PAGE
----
Off my soap box...the recommendation that came out of our psychiatry appointment was for a new (to us) therapy called Cognitive Behavioral Therapy. According to WebMD, "At the heart of CBT is an assumption that a person's mood is directly related to his or her patterns of thought. Negative, dysfunctional thinking affects a person's mood, sense of self, behavior, and even physical state. The goal of cognitive behavioral therapy is to help a person learn to recognize negative patterns of thought, evaluate their validity, and replace them with healthier ways of thinking."

Our doctor nailed it; Evan feels his emotions so intensely, but does not have the tools to process them, and so CBT seems to be exactly what he needs at this time. So, where does that leave ABA? Well, his provider and I had discussed transitioning him to a social skills group, so I've been waiting for that to be formed. In the meantime, we were continuing 1 time per week on maintaining his current skills. Last week, however, he reacted so badly to his therapy session that I asked for a meeting with his BCBA with the intent of changing his plan, because, frankly, I just can't keep putting him in the position that he gets so mad and upset...it is heartbreaking. Therapy is supposed to end things like self-harm, not be the cause of it, yet there was Evan in the middle of his session banging his head in anger. Yep, we are done with that.

Fortunately, our BCBA was on the same page. Unfortunately, the promised social skills groups are actually not going to happen, so it's time to part ways to find a new company whose practice area aligns with our current needs. Now I find myself with the need for not only a CBT person, but also an ABA provider; with the kids home for the summer, I've got little time to research and interview potential people/companies, so there will be a bit of a gap between services (which I know Evan won't mind, and honestly, neither will I). I've got his next neuropsych testing coming up in early September, so not only do I have mountains of paperwork to pull together for that, but I've got 5 appointments within a 3 week span to get that testing completed...you can see how staying on top of all of these issues takes A LOT  of time. It's worth every second.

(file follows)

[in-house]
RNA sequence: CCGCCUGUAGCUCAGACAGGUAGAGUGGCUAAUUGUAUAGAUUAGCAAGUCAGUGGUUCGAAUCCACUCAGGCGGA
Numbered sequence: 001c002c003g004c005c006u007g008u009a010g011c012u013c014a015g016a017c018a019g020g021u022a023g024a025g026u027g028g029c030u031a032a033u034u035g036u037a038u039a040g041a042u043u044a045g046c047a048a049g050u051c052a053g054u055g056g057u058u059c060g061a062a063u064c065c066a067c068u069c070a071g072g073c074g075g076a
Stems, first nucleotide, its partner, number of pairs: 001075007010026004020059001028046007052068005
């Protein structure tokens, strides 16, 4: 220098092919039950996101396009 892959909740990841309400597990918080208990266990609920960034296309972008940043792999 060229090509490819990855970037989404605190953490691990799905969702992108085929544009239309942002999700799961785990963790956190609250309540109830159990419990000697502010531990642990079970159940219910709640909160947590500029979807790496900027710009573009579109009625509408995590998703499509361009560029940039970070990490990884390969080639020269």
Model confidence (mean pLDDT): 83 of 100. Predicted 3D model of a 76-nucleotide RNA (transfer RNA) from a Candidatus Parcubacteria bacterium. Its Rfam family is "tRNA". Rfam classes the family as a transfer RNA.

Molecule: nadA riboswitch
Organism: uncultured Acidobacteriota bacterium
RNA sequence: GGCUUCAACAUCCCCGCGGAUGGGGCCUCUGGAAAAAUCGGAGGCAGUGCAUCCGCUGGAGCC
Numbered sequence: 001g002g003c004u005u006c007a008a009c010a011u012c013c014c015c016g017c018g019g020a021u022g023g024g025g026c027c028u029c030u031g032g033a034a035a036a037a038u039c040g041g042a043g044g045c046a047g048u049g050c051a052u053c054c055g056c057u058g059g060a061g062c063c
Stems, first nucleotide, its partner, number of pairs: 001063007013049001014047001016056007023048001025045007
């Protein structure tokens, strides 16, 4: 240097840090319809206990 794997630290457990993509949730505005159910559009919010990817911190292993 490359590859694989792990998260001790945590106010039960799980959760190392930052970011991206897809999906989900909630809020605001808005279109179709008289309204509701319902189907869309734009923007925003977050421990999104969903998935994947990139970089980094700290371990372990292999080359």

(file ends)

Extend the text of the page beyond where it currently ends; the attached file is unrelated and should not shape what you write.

I'll be honest, I do feel a bit overwhelmed by the change in Evan's therapy. His success is literally at my discretion, and that is quite a responsibility. This is not like picking your kids private music teacher; I've said it before - the skills being taught to him are literally life changing...your kid can succeed in life without piano, my kid won't be independent and successful in life without being taught specific life skills. In addition to finding him new private therapists, we we are entering school in a new town where I know nothing about any of the school based providers. Our district also has a brand-spanking new BCBA, who has met Evan only in passing and probably couldn't pick him out of a crowd. I'm glad he's excited for 2nd grade, because my stomach is in knots.

Amidst all this change, I'm just doing my best to keep moving forward. Our goal this summer with Evan has mostly been just to keep him happy and to let him be a kid in the way he knows how. Stay tuned for the next chapter in the ever evolving needs of autism...

Tuesday, August 23, 2016

We Moved...An Update

Our family has recently moved to a new town and new home, and lots of people have asked about how Evan is adjusting. I keep saying, I have to blog this, so finally...here is a brief update. I've been super busy, and relatively uninspired to write, so these thoughts are not my best.

Evan is doing great. He and his sisters adjusted to our new surroundings better than my husband and I expected. We had done a lot of ground work with Evan, taking him several times to our new house, and I really think that made the transition easier. Admittedly, we were all a bit sad to say goodbye to our last house, the only  home that Evan has known. About a week after we moved he asked me, "are we going to live here forever?". I said we were. "We're going to live on vacation forever???", he replied.

So, yes, there was a bit of a lack of understanding about the finality of our move, but that was really only a small hiccup. He has had some really tough days, but we expected that, and we moved past those with relative ease. He is super excited for his new school, which is SO interesting, and raises little red flags about his happiness to leave his last school behind (this is actually not so surprising, as I've written frequently about his school struggles). He also wants to ride the bus, and I might just let him; I'm sure I'll come back to this topic in September, but for now there are lots of conversations happening about making this possible for him.

Thanks to all of those who were thinking of us during our crazy summer of change, and who have checked in to see that we are settling well. Now I'm just trying to unpack our house, get everyone ready for school, and enjoy the last little bit of summer.